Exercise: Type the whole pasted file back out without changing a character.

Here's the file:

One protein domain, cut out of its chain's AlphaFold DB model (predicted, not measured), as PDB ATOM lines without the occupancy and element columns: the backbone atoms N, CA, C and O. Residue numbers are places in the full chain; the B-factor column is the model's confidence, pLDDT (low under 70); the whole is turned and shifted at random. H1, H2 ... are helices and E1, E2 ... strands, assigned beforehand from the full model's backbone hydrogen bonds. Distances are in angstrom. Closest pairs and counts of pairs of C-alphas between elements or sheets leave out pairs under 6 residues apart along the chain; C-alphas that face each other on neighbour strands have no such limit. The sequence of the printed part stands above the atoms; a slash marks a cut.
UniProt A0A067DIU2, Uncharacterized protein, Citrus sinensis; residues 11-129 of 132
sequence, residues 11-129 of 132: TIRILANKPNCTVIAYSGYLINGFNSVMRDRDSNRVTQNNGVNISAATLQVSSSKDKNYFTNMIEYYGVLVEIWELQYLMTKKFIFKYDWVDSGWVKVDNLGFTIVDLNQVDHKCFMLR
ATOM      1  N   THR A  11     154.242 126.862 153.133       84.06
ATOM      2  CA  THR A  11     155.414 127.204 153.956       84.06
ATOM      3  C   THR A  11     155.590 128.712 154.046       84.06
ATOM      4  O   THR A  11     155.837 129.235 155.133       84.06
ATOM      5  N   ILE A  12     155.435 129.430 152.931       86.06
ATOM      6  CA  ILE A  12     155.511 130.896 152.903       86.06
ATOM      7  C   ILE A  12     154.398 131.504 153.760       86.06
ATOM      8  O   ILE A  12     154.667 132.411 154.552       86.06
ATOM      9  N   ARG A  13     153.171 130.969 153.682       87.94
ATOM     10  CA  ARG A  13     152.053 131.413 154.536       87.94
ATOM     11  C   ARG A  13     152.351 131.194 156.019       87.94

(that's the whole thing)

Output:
One protein domain, cut out of its chain's AlphaFold DB model (predicted, not measured), as PDB ATOM lines without the occupancy and element columns: the backbone atoms N, CA, C and O. Residue numbers are places in the full chain; the B-factor column is the model's confidence, pLDDT (low under 70); the whole is turned and shifted at random. H1, H2 ... are helices and E1, E2 ... strands, assigned beforehand from the full model's backbone hydrogen bonds. Distances are in angstrom. Closest pairs and counts of pairs of C-alphas between elements or sheets leave out pairs under 6 residues apart along the chain; C-alphas that face each other on neighbour strands have no such limit. The sequence of the printed part stands above the atoms; a slash marks a cut.
UniProt A0A067DIU2, Uncharacterized protein, Citrus sinensis; residues 11-129 of 132
sequence, residues 11-129 of 132: TIRILANKPNCTVIAYSGYLINGFNSVMRDRDSNRVTQNNGVNISAATLQVSSSKDKNYFTNMIEYYGVLVEIWELQYLMTKKFIFKYDWVDSGWVKVDNLGFTIVDLNQVDHKCFMLR
ATOM      1  N   THR A  11     154.242 126.862 153.133       84.06
ATOM      2  CA  THR A  11     155.414 127.204 153.956       84.06
ATOM      3  C   THR A  11     155.590 128.712 154.046       84.06
ATOM      4  O   THR A  11     155.837 129.235 155.133       84.06
ATOM      5  N   ILE A  12     155.435 129.430 152.931       86.06
ATOM      6  CA  ILE A  12     155.511 130.896 152.903       86.06
ATOM      7  C   ILE A  12     154.398 131.504 153.760       86.06
ATOM      8  O   ILE A  12     154.667 132.411 154.552       86.06
ATOM      9  N   ARG A  13     153.171 130.969 153.682       87.94
ATOM     10  CA  ARG A  13     152.053 131.413 154.536       87.94
ATOM     11  C   ARG A  13     152.351 131.194 156.019       87.94